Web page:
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Wednesday 1 October 2014

€150,000 salaries paid to Rehab executives are revealed

Taxpayer funds large portion of senior figures' six-figure pay

Daniel McConnell Political Correspondent

Published 10/03/2014 | 02:30

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Rehab ehief executive Angela Kerins and director Dr John McGuire at Leinster House to address the Public Accounts Committee
Rehab ehief executive Angela Kerins and director Dr John McGuire at Leinster House to address the Public Accounts Committee

TWO women who appeared with Angela Kerins as part of a Rehab delegation to an Oireachtas committee are each earning €150,000 a year.

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They are among eight senior executives at the embattled charity who are earning more than €90,000. In several cases, the taxpayer is funding large portions of their salaries.

Rehab director of health and social services, Laura Keane, was paid a €150,000 salary of which 84pc was paid for by the taxpayer through the HSE.

Marie Kelly, Rehab's director of training and employment services, was also paid €150,000 with 23pc of her salary being paid for by the HSE.

Both women run substantial businesses in their own right and were prominent members of the Rehab delegation which appeared before the Public Accounts Committee alongside Ms Kerins two weeks ago.

Two other unnamed directors were each paid €102,029, with 33pc of their salary coming from the taxpayer by way of the HSE.

There are also other senior managers within the wider Rehab group, not supported by the taxpayer, who are believed to be on six-figure salaries.

A further four senior managers were each paid €90,425 last year.

Another two officials were paid €86,238 each, with 33pc of their salary being paid for by the taxpayer.

Lower down the scales an unspecified number of "managers" are in receipt of salaries of between €68,000 and €74,190.

The figures are in marked contrast to frontline Rehab staff who have taken pay cuts of up to 15pc, saw Christmas bonuses stopped and in some cases were laid off.

Given the media attention surrounding it, Rehab sources have indicated that it intends providing a "full breakdown" of the salaries to the PAC today or tomorrow.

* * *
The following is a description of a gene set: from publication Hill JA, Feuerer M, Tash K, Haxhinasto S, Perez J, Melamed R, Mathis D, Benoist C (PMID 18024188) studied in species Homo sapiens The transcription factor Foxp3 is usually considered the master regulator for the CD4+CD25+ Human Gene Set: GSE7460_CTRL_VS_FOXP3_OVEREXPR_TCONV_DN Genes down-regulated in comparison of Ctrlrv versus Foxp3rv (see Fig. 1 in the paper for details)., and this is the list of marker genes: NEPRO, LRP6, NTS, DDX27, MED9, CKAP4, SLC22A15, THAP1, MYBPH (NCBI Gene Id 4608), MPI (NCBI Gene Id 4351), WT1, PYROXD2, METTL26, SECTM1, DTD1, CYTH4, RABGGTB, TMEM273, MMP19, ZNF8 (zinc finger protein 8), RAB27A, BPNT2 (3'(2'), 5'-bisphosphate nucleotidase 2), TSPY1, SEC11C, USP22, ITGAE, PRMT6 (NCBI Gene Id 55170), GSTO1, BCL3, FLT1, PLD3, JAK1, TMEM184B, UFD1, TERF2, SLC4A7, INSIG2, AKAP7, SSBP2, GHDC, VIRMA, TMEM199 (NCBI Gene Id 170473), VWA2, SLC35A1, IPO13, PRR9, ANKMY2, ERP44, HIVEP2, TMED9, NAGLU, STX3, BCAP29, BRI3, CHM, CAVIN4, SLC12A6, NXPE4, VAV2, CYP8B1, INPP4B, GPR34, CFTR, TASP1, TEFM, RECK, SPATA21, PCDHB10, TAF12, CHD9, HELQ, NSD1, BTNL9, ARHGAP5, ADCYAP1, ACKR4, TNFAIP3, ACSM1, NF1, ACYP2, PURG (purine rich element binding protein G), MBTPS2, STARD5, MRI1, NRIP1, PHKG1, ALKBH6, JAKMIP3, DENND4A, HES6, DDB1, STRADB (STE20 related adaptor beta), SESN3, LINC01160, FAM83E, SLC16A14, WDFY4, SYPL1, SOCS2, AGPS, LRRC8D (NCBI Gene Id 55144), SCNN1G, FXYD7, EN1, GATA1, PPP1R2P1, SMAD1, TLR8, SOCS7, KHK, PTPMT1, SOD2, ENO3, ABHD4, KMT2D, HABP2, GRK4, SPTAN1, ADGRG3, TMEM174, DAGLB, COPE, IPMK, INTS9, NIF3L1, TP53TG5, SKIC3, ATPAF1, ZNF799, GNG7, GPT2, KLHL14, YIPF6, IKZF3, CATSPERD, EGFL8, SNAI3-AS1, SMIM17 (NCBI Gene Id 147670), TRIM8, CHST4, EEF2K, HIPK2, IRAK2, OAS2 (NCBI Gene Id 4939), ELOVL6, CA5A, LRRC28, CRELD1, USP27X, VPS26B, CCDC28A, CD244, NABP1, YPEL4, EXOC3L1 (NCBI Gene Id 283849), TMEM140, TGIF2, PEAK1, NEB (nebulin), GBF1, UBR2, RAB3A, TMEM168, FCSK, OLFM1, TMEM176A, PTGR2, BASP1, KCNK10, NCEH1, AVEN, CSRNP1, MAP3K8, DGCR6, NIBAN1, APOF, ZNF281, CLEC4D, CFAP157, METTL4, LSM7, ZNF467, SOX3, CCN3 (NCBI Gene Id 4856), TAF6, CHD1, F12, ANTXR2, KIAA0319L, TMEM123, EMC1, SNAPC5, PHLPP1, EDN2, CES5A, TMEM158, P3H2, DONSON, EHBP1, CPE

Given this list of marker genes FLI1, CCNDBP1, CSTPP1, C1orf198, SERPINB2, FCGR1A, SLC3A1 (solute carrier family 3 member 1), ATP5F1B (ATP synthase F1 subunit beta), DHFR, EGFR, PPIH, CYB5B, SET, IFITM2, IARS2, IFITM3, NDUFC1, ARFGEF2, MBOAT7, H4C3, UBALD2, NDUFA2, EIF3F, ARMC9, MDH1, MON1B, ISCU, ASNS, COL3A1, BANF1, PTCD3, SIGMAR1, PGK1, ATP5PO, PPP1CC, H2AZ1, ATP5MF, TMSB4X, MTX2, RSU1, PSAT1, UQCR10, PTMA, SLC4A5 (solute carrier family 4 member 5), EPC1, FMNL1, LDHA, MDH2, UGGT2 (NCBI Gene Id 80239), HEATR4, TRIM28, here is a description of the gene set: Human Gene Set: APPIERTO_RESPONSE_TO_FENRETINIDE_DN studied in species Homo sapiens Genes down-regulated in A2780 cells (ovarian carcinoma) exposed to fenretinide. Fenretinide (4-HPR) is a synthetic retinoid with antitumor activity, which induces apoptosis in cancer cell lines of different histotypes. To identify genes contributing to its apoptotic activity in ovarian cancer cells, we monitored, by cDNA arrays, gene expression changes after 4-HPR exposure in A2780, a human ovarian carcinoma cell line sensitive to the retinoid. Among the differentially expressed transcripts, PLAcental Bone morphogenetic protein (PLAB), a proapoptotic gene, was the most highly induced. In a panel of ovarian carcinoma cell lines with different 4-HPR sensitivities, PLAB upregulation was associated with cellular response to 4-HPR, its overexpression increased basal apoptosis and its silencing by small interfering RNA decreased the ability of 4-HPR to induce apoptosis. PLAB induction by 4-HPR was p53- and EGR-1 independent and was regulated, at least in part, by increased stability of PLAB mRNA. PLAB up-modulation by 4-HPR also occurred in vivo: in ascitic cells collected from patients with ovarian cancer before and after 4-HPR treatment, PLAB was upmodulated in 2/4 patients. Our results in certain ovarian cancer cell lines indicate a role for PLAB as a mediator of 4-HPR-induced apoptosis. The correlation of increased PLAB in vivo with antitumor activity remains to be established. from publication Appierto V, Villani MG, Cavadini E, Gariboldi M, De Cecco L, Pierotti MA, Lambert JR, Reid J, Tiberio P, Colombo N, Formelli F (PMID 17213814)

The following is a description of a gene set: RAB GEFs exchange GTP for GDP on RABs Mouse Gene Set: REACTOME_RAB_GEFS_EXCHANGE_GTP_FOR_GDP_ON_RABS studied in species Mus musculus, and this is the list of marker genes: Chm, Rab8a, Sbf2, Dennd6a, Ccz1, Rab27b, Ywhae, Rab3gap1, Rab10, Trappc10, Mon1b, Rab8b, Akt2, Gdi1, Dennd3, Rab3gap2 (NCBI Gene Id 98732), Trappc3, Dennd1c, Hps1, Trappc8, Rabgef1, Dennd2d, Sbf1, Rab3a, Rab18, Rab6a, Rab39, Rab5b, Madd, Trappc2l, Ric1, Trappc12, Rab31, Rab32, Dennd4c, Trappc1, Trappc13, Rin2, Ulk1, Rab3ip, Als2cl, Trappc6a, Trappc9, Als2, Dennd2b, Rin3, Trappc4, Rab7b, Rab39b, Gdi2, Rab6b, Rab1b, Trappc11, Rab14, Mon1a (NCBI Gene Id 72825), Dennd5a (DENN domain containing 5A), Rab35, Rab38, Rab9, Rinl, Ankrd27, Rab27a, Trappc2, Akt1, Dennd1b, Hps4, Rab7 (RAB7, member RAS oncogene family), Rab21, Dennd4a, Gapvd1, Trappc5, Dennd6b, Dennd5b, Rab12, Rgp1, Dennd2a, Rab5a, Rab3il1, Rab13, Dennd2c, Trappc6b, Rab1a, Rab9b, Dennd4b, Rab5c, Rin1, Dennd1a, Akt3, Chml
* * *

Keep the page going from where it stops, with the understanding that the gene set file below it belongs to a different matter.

While some within Rehab have been in favour of disclosing the information, a number of individuals have sought to oppose the declaration on the grounds of privacy.

At the PAC hearing, HSE Director General Tony O'Brien supplied salary details to the committee, but it has since transpired that he had no legal basis to do so. As a result, because of data protection and privacy rules, the information was withheld even from members of the PAC on legal advice.

PAC members have demanded Frank Flannery, a former CEO of Rehab, and members of the Rehab remuneration committee come before them to explain the complex salary arrangement, after they failed to appear at the earlier meeting.

However, Mr Flannery has not yet done so. This has heaped pressure on the Government given his close ties to both Fine Gael and Taoiseach Enda Kenny.

At that hearing, Ms Kerins and her executives refused to divulge those salary details because they claimed they were not "public servants" or on the "public pay scale".

"They are not on public pensions. They are entitled by right – and the law of this country – to their protection and privacy. That is where we are," she said.

Contrary to reports that she was rushed to hospital last Thursday, Ms Kerins actually took ill last weekend, and has been in hospital for nine days. She is expected to be "out of commission for several weeks", sources said.

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Speaking in Cork yesterday, Tanaiste Eamon Gilmore said he believed that Rehab should publish a list of the salaries of its executives.

"I think that bodies which receive large sums of money from the public purse... I think that the levels of pay of their senior executives... I don't see any reason why they shouldn't be publicly available," he said.

It has also emerged that Rehab lost tens of thousands of euro on a deal to buy coffins from a company co-owned by Sean Kerins, Angela Kerins's husband.

The firm, Complete Eco Solutions, initially billed Rehab for €255,552 but it only paid them €70,000 for a reduced order. After the venture failed, Rehab sold on the consignment of coffins for €10,000.

PAC has sought further clarification in writing from Rehab on 12 different issues ranging from the losses on the coffins to details of Mr Flannery's pension.

Irish Independent

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